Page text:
To my understanding, in a normal non-conditional clause “どうせ” has a function of saying that something makes the surrounding context irrelevant, similar to “anyway” in English. As in for instance “あのパーティーにいるかどうかはどうでもいい、どうせ行かないから。” for something like “I don't care whether he'll be at that party or not, as I won't be going anyway.”
But I'm often encountering “どうせ” in contexts with a form of “〜だろう” attached where it seems to have a very different meaning that I can't find anything about in any particular resource, rather seemingly emphasizing the speakers expects something to be the case in a dismissive way. For instance something like “お前たちはどうせなにか企んでるだろう。” for what seems to mean something like “I bet you guys are planning something.”, seemingly losing all of the normal connotation of “どうせ” that it makes the surrounding context irrelevant as I often encounter it contexts where no such implication seems to make sense.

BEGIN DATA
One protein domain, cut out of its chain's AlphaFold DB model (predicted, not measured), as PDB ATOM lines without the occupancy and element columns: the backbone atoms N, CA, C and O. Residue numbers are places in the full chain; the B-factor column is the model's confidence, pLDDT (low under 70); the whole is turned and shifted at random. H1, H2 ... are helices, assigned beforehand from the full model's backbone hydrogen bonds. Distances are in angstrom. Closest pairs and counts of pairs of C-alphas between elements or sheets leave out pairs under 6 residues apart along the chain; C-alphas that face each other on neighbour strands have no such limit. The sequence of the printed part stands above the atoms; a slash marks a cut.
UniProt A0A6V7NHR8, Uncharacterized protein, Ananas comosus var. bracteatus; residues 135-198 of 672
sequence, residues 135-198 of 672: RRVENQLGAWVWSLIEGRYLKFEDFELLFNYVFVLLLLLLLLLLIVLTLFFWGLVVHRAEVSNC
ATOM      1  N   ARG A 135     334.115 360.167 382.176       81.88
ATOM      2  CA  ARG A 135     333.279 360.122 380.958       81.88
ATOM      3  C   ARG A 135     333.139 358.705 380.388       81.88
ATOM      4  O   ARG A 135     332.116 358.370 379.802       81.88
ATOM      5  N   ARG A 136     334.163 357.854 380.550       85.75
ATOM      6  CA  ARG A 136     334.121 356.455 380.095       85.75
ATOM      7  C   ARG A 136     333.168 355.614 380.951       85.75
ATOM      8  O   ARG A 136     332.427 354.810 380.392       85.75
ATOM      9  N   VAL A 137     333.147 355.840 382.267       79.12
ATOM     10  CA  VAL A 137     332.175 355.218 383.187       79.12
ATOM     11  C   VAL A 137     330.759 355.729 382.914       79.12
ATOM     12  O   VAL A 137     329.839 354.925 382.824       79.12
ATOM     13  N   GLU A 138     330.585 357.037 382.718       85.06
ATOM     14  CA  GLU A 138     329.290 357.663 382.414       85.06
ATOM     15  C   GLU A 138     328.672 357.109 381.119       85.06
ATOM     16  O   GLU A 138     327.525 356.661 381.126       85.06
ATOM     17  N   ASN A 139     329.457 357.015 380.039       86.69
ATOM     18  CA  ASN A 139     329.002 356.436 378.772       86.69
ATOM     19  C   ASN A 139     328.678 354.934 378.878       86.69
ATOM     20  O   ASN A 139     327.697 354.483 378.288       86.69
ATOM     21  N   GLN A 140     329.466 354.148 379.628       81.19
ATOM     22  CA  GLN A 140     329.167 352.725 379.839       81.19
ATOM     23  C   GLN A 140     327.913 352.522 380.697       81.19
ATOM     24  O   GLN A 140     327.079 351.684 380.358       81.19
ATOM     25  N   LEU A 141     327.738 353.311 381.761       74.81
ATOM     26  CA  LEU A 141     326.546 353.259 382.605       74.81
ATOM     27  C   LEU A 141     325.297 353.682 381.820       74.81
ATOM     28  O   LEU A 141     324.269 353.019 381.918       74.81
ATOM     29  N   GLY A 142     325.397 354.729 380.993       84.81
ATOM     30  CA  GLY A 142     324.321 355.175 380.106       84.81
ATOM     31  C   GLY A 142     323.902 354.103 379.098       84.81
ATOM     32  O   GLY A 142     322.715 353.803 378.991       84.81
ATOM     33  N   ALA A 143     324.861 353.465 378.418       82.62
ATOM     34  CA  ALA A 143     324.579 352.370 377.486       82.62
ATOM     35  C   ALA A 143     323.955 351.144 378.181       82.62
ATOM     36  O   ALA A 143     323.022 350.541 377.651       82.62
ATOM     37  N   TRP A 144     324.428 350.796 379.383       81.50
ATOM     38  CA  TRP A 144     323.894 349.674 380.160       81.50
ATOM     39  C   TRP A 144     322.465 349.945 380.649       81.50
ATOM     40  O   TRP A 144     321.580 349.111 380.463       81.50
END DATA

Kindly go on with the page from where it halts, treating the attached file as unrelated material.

Is my understanding correct that “どうせ” often loses this implication of marking the surrounding context as irrelevant when coupled with “〜だろう”? or is there more to it what I don't understand?